One of the blessings of the years our family spent in Indonesia was that we lived as a Christian minority. The blessing in this became evident at the time of major Christian holidays, like Christmas. There were no cultural distractions to have to explain or avoid. Rather, Christmas was what we made it. We could introduce our own traditions and values without having the distractions from the society around us.
Today we live in America once again and are confronted with all of the Christmas traditions that go with the holiday season. Perhaps like me, you’ve wondered where all of these traditions came from. Here’s some background to help with giving some new (old?) meaning to these seasonal traditions.
December 25 – The Day of Jesus’ Birth
In ancient times birthdays were celebrated only by kings and royalty. It was not customary to record the specific date of an individual’s birth. Being unsure of the exact date of Jesus’ birth, many dates began to be observed as Christianity spread from country to country.
Bishop Hippolytus calculated the birth of Jesus to be December 25 in 235 AD. Emperor Constantine ordered the celebration of Christmas in 320 AD. Since 400 AD Christendom has accepted this date as the traditional date of Jesus’ birth.
Christmas was first celebrated in America in 1607 in Jamestown, Virginia. In 1836 Alabama became the first state to establish Christmas as a legal holiday. Colorado recognized Christmas as a state holiday in 1861.
St. Nicholas or Santa Claus
Nicholas was born and raised in Turkey in 280 AD. When Nicholas reached age 19 he entered the priesthood. He became known as the ‘patron saint of children’ because of his habit of leaving unidentified gifts at the homes of needy families. This mysterious donor is called “Father Christmas” in England.
Introduced as “Sinterklass” to America by the Dutch as the patron saint of their colonies or as the English and French said, “Saneta Claas.” In 1809 Washington Irving portrayed a jolly fellow who rode in a sleigh pulled by reindeer; a far cry from the original St. Nicholas. The giving spirit of St. Nicholas should inspire us all.
A candy maker in Indiana wanted to make a candy to celebrate the birth of Jesus, so he made the Christmas Candy Cane. He incorporated several symbols for the birth, ministry, and death of Jesus.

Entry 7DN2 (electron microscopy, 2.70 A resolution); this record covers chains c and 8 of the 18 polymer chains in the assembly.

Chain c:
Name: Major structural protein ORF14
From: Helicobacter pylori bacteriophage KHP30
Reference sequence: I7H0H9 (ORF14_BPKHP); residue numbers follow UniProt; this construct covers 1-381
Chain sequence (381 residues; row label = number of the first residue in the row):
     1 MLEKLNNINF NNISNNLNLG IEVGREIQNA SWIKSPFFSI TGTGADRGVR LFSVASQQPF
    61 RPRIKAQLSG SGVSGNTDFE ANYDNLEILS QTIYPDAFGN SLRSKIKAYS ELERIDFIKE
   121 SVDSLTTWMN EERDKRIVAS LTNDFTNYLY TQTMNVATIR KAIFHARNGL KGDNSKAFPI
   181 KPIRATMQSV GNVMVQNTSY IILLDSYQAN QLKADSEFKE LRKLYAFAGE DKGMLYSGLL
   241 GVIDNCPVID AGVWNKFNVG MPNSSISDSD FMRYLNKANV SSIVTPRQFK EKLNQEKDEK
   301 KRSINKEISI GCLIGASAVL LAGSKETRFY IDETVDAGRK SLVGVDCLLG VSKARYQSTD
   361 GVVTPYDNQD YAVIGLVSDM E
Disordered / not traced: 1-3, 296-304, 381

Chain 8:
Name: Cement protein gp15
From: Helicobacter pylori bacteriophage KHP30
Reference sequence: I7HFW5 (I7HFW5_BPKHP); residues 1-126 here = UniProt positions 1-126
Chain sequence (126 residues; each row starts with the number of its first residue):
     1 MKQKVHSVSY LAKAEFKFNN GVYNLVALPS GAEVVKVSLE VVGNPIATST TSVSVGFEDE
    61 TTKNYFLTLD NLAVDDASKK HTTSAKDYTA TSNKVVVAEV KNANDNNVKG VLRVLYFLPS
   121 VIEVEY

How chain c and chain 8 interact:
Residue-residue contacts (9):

He began with a stick of pure white, hard candy. He chose white to symbolize the purity and Virgin Birth of Jesus. He made it in the “J” shape for the name of Jesus. The shape is also that of a shepherd’s staff, to remind us that the Bible calls Jesus the Good Shepherd. The red stripe is to remind us of the blood Christ shed for us when he died on a cross.
Until the Middle Ages there was no congregational singing in Christian churches. Trained choirs sang chants and monotonous songs. After the Christmas services, the church members would often gather in the streets to sing songs about the birth of Jesus, called ‘carola.’ Martin Luther introduced congregational singing to the churches.
“Silent Night” is the most popular Christmas carol. Written on Christmas eve in Obendorf, Austria in 1818 by a priest as he walked in the snow house-to-house inviting his members to the service that evening. Returning to his church, the priest asked the organist to write the melody to the lyrics he had composed on his walk. Sung for the first time at the service that evening, it was sung to guitar as the church organ was broken!
This tradition was borrowed from the non-Christian people of northern Europe and given a new meaning. These people would bring evergreens into their homes during the winter months to remind them of the hope of the coming spring.
Christians adapted this custom and added that the evergreen symbolizes the everlasting life offered through belief in Jesus as our Savior. Trees were set up on Christmas and decorated with lights (candles) to symbolize that Jesus was born on a beautiful, starry night in Bethlehem. Tradition says that Martin Luther was the first to add lights to the decorated tree.
Creche or Manger Scene
Until the 13th century, those that celebrated Christmas generally overlooked the lowly conditions of Jesus’ birth. In 1219, St. Francis of Assisi visited Bethlehem where he was struck by the simplicity of Christ’s birthplace. He was dismayed by the contrast of Jesus’ humble beginnings and the lavish church celebrations of his birth.
St. Francis created a rustic stable scene for midnight mass on Christmas Eve 1223. He used live animals and people portrayed Mary and Joseph, shepherds and the angels.
Long before Christmas trees were a part of the common Christmas traditions, stockings were hung in anticipation of the arrival of St. Nicholas. English immigrants brought this custom with them to America.
The original Christmas stockings that were hung were those worn for everyday apparel. They were hung with the hopes of being filled with treats from the visit of St. Nick.
What traditions are a part of your Christmas celebrations? What values are you communicating as you celebrate? Perhaps you can lead your family or your friends in remembering the true reason for the season as you reflect upon some of these established traditions. MERRY CHRISTMAS!